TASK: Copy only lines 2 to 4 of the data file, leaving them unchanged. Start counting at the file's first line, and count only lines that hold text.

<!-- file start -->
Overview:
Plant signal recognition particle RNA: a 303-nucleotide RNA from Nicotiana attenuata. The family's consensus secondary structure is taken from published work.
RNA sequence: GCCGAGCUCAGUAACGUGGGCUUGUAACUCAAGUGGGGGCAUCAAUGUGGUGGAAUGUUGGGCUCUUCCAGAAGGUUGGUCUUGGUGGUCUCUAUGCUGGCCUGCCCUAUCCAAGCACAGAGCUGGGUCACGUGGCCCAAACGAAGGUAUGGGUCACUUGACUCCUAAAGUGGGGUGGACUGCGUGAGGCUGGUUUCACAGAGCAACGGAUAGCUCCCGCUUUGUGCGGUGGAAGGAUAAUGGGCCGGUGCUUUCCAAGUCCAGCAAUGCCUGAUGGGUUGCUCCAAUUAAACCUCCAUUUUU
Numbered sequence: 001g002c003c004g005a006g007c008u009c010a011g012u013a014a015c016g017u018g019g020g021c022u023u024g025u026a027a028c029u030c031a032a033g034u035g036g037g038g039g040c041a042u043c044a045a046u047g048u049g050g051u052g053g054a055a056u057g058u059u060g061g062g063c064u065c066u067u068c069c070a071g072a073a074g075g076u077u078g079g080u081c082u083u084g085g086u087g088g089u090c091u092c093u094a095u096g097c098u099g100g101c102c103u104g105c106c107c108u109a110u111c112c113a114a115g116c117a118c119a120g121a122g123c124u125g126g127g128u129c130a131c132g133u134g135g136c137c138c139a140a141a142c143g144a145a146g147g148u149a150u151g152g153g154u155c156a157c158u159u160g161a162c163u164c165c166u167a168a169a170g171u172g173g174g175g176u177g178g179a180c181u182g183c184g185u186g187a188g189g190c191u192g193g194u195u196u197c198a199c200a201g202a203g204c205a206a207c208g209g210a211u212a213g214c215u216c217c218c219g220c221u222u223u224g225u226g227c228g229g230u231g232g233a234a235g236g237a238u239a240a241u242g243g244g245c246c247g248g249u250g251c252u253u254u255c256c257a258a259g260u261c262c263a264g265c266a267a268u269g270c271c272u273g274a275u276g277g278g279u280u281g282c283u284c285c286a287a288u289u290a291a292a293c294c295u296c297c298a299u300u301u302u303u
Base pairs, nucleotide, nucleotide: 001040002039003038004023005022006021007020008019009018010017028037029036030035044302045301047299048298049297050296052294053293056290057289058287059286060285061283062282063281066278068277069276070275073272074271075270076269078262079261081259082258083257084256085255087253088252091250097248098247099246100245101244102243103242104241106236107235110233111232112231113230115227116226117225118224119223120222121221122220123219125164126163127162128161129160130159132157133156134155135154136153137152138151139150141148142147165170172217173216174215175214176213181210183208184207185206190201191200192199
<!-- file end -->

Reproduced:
Plant signal recognition particle RNA: a 303-nucleotide RNA from Nicotiana attenuata. The family's consensus secondary structure is taken from published work.
RNA sequence: GCCGAGCUCAGUAACGUGGGCUUGUAACUCAAGUGGGGGCAUCAAUGUGGUGGAAUGUUGGGCUCUUCCAGAAGGUUGGUCUUGGUGGUCUCUAUGCUGGCCUGCCCUAUCCAAGCACAGAGCUGGGUCACGUGGCCCAAACGAAGGUAUGGGUCACUUGACUCCUAAAGUGGGGUGGACUGCGUGAGGCUGGUUUCACAGAGCAACGGAUAGCUCCCGCUUUGUGCGGUGGAAGGAUAAUGGGCCGGUGCUUUCCAAGUCCAGCAAUGCCUGAUGGGUUGCUCCAAUUAAACCUCCAUUUUU
Numbered sequence: 001g002c003c004g005a006g007c008u009c010a011g012u013a014a015c016g017u018g019g020g021c022u023u024g025u026a027a028c029u030c031a032a033g034u035g036g037g038g039g040c041a042u043c044a045a046u047g048u049g050g051u052g053g054a055a056u057g058u059u060g061g062g063c064u065c066u067u068c069c070a071g072a073a074g075g076u077u078g079g080u081c082u083u084g085g086u087g088g089u090c091u092c093u094a095u096g097c098u099g100g101c102c103u104g105c106c107c108u109a110u111c112c113a114a115g116c117a118c119a120g121a122g123c124u125g126g127g128u129c130a131c132g133u134g135g136c137c138c139a140a141a142c143g144a145a146g147g148u149a150u151g152g153g154u155c156a157c158u159u160g161a162c163u164c165c166u167a168a169a170g171u172g173g174g175g176u177g178g179a180c181u182g183c184g185u186g187a188g189g190c191u192g193g194u195u196u197c198a199c200a201g202a203g204c205a206a207c208g209g210a211u212a213g214c215u216c217c218c219g220c221u222u223u224g225u226g227c228g229g230u231g232g233a234a235g236g237a238u239a240a241u242g243g244g245c246c247g248g249u250g251c252u253u254u255c256c257a258a259g260u261c262c263a264g265c266a267a268u269g270c271c272u273g274a275u276g277g278g279u280u281g282c283u284c285c286a287a288u289u290a291a292a293c294c295u296c297c298a299u300u301u302u303u